A lobed parachute with meridional cords adopts a shape where the cords
take the shape of the isotensoid curve. The isotensoid is the three
dimensional surface that has zero hoop stress and carries load only in the
meridional direction.

This dissertation investigates the equilibrium and stability of inflated
membrane structures. Structures that adopt the shape and the isotensoid
curve are of particular interest. It is shown that the isotensoid has
two forms, the existing axisymmetric form and a polygonal form that is introduced
in this dissertation. It is shown analytically that both forms are
in equilibrium and these results are supported by finite element analyses.
The inflated shape of these structures depends on stability considerations
in addition to the equilibrium requirement. The potential energy for
inflated structures is proportional to the negative of the enclosed volume
hence the configuration with the largest enclosed volume will be the most
stable configuration.

Two example problems show the importance of stability considerations in
inflated membranes. The first example concerns the stability of a
membrane structure, such as a “pumpkin” balloon, with longitudinal lobes
separated by load bearing meridional cords in the shape of isotensoid curves.
A deformation mode is postulated and calculations show that structures in
this mode can have a larger enclosed volume than structures in the nominal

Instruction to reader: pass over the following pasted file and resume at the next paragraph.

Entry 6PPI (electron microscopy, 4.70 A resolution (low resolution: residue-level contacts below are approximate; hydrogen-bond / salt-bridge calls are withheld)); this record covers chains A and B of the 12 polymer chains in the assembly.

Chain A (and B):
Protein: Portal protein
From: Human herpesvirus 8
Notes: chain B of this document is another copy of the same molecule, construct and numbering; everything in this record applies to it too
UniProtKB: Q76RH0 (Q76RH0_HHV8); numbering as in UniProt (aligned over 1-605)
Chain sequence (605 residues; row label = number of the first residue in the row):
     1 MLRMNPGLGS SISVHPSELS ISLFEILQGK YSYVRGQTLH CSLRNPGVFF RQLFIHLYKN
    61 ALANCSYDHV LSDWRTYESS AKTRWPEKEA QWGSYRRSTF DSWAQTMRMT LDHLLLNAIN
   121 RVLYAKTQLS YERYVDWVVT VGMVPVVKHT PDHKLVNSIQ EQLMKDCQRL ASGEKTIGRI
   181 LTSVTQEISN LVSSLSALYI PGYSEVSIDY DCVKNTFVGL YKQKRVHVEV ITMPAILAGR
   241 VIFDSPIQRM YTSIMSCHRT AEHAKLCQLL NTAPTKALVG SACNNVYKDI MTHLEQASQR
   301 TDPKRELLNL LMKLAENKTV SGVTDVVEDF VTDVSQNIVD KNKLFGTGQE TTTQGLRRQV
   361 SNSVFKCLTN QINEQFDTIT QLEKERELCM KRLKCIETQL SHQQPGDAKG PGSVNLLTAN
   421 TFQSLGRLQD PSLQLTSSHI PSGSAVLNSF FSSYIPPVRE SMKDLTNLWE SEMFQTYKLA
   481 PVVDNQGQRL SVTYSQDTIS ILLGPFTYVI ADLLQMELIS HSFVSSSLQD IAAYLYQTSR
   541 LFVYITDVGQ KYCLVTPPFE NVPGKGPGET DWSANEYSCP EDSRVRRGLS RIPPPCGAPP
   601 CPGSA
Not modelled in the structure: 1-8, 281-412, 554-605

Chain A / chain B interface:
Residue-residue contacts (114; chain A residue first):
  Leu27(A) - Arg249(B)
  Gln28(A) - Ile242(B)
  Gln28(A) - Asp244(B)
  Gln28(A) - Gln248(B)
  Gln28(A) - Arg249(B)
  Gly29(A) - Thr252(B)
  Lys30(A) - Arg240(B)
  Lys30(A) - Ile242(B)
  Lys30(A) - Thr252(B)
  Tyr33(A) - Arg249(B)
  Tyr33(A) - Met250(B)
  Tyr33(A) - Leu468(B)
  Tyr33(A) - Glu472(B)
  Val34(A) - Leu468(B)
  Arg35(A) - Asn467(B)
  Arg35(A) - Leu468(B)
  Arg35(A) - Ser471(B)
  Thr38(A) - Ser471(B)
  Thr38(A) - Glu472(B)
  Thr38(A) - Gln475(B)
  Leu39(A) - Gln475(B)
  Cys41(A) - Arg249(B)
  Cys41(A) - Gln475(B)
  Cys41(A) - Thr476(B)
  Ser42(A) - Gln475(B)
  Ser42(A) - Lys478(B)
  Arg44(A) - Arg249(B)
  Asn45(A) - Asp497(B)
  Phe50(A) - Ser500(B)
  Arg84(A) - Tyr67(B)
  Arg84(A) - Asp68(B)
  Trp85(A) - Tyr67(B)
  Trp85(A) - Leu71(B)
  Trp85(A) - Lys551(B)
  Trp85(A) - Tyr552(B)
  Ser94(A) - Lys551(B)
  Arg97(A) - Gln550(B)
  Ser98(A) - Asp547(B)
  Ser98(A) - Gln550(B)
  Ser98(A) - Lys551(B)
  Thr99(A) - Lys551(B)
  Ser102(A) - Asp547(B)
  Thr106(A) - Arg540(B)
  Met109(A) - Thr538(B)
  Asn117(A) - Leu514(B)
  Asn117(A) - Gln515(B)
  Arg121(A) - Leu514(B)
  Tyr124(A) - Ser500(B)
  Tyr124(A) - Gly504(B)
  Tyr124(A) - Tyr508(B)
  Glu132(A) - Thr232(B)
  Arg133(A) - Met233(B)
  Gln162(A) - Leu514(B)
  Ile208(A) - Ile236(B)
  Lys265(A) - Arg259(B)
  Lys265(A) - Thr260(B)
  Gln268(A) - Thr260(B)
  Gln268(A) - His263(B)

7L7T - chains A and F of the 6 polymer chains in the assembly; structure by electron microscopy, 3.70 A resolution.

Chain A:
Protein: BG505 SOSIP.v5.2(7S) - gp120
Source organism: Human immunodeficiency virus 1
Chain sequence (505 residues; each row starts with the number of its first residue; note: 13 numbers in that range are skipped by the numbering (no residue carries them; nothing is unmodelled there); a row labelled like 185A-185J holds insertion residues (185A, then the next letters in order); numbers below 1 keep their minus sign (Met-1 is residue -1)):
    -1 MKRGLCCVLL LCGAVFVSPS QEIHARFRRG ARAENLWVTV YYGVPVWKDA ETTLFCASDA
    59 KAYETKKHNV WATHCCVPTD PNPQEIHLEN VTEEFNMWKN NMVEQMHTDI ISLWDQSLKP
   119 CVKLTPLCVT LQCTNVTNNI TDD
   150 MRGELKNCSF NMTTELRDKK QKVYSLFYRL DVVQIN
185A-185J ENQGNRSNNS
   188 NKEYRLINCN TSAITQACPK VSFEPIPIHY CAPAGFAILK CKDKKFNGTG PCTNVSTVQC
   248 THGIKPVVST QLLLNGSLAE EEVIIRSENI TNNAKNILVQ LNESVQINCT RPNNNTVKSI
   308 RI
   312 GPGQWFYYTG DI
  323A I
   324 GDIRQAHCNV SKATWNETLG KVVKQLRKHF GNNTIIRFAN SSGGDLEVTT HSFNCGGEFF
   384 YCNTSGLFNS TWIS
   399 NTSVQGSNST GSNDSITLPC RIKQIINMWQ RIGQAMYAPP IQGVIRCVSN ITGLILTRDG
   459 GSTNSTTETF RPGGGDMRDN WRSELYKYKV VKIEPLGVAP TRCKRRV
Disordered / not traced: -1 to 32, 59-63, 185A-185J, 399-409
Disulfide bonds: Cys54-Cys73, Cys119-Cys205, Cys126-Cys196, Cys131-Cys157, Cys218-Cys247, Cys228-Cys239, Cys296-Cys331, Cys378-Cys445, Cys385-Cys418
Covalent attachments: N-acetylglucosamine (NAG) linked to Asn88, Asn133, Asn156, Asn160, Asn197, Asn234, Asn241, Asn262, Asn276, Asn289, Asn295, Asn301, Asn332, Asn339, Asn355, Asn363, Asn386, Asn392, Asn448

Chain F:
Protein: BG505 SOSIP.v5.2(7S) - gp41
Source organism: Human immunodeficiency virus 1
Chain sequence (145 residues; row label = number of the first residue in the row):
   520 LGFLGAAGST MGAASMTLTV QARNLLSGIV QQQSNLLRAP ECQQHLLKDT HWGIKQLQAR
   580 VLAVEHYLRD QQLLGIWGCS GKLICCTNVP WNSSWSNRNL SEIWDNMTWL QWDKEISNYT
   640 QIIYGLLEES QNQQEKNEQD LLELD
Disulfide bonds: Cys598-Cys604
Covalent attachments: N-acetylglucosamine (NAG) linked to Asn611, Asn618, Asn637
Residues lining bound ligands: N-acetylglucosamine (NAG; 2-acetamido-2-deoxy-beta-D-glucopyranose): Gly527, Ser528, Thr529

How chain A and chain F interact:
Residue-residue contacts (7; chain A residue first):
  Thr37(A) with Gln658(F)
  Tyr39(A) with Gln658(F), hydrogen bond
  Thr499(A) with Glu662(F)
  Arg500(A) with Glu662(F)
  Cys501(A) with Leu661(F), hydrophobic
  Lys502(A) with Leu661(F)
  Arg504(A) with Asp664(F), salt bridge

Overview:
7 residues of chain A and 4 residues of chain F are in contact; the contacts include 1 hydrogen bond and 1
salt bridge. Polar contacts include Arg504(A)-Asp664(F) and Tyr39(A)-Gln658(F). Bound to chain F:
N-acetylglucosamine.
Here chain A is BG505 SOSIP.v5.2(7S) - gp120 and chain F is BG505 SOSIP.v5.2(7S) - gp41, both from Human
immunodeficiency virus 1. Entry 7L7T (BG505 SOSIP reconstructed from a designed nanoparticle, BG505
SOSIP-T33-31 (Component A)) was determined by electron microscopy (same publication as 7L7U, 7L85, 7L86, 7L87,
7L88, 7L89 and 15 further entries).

configuration. The relationship between the volumes in the normal
and deformed configurations depends on the lobe size and the number of lobes.
The volume initially decreases with increasing perturbation size, showing
that the nominal configuration is stable for an infinitesimal perturbation.
However, for large numbers of lobes only a small perturbation is required
for the deformed configuration to be more stable than the nominal configuration.

The second example concerns the inflated shape of a structure made from
two identical, circular membrane sheets, joined along their edges.
The final shape of the structure approximates a polygonal isotensoid in the
region away from the apex, with excess material forming folds which separate
the sides of the isotensoid. It is shown that the polygonal isotensoid
with the minimum number of sides encloses the maximum volume hence is the
most stable. This surface requires more material than an axisymmetric
isotensoid, which is provided by the membrane pulling inwards during inflation.
Elastic stretching near the apex limits the size of the polygonal isotensoid
and a geometric constraint at the transition to uniaxial stress can be used
to impose a limit on the minimum number of sides of the isotensoid, hence
determining the number of folds.

Finite element analyses are used to support the work on the shape of the
inflated membrane. These analyses confirm the expected shape and the
stress distribution in the inflated membrane. Additional analyses are
used to study the radius of the transition which is used in conjunction with
the method for predicting the number of folds.

[Cambridge University | CUED | Structures Group | Geotechnical Group ]